Words: Tucker Andrews
On June 30, a group of Air-blasters met up at Mt. Hood to celebrate the Life of Ben Lynch. Hood is good. It's always good to go snowboarding with your friends in the middle of summer. And we did it in true Ben Lynch fashion. Buckskins (Coors original) and party-boarding. He would have been damn proud. I know it took a lot of strength for everyone involved to show up that day. It was hard, but so needed.
Being in the same proximity of some of Ben's closest shred friends felt really good. The hardest part about the whole day was that I half expected Ben to just show up at some point. His friends and family were doing his favorite thing, and he was nowhere in sight. Reality hits hard. Ben is gone. But the people and the things that remind us of him are not. So it is just a clear message that you have to hold the ones you got extra tight. To say I didn’t see Ben that day didn’t mean he wasn’t there. His energy was all over the mountain. You couldn’t miss it.
Cynthia (Ben's mother) rallied from California to make some turns for the first time in two years. Before we hit the snow, Cynthia put some of Ben's ashes in some bubbles so she could make sure a little bit of Ben would always be a part of Mt. Hood. While wearing one of Ben's old Airblaster jackets, Cynthia blew bubbles and slashed slush in the name of her son. She was ripping. It was a powerful sight to see. Mamma Lynch is one of the strongest women I have ever met in my life.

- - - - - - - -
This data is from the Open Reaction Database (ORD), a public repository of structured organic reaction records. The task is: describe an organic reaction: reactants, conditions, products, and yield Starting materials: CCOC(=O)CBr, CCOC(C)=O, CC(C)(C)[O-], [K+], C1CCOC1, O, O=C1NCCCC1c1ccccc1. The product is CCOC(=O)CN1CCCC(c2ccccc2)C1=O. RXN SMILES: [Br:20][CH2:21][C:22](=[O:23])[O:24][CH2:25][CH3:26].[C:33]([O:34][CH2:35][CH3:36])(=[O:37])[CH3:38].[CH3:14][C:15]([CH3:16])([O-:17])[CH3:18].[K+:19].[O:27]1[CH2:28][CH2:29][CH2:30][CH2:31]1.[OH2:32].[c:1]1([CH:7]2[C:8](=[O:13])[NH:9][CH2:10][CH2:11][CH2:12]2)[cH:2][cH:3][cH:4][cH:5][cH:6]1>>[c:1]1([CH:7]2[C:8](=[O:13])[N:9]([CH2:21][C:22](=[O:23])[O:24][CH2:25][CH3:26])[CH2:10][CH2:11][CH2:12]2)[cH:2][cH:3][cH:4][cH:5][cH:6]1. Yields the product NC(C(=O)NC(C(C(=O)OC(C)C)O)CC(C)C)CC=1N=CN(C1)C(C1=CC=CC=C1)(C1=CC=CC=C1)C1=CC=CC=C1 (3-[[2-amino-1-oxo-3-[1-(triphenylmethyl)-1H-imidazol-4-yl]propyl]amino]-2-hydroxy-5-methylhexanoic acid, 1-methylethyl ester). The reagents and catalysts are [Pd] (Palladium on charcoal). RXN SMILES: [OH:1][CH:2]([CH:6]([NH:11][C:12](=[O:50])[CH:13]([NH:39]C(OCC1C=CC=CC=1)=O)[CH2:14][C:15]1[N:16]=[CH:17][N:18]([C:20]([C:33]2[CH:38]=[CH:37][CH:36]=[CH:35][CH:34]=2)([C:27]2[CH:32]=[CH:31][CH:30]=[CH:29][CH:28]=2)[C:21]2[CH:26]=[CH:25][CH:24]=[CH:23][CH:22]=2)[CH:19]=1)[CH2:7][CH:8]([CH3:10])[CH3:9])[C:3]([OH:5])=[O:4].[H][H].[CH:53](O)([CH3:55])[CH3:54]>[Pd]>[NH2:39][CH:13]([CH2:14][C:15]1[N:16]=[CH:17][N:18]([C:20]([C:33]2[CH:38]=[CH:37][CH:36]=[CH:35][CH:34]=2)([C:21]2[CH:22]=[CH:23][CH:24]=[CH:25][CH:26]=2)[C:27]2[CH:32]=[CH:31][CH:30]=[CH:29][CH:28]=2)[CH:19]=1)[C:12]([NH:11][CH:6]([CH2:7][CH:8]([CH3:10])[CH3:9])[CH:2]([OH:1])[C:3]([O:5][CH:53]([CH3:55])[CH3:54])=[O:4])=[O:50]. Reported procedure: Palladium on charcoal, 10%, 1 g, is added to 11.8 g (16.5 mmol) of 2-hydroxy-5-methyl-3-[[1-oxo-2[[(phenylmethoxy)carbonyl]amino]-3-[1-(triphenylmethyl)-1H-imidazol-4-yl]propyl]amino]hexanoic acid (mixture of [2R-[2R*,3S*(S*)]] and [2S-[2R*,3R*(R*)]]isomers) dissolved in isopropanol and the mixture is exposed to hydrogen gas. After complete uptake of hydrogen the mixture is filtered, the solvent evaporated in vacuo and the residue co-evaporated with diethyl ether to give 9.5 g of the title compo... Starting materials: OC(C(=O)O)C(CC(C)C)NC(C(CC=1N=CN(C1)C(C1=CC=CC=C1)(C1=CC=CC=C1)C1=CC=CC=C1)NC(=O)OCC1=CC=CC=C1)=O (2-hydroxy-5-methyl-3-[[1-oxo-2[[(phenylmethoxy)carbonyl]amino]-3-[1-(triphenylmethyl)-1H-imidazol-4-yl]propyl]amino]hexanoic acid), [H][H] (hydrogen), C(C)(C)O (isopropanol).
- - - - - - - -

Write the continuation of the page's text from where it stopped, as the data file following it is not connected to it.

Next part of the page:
After the boarding ceased, the crew wrung their socks out in the lot and took in the beauty of Mt. Hood and shared stories of times spent with Ben. It was a peaceful scene. We continued the gathering down at Timothy Lake where Dirks had locked down an epic camp spot for us all to rejoin and continue the celebration. We hunkered around the fire and kept the stories flowing into the night.
Ben Lynch was an inspiration to anyone who got to spend time with him. He was downright hilarious and brightened up any room that he entered. I’ll never know why he decided to take his own life. But through his passing, it has awakened an urgency to talk about and shed light on suicide. Talking about suicide is the best way to prevent it from happening. Call your people and check in on them. Have those caring conversations and tell your friends you love them. If someone you know is having suicidal thoughts, get them help immediately. Don’t wait.
Call 1-800-273-8255 to chat with a lifeline from the National Suicide Prevention Lifeline.
Snowboarders: Tucker Andrews, Ryan Arrington, Max Warbington, Gus Warbington, Erik Leon, Jeff Holce, Jesse Grandkoski, Miles Fallon, Bryant Davis, Sam Taxwood.
Film/Edit: Kyle Greene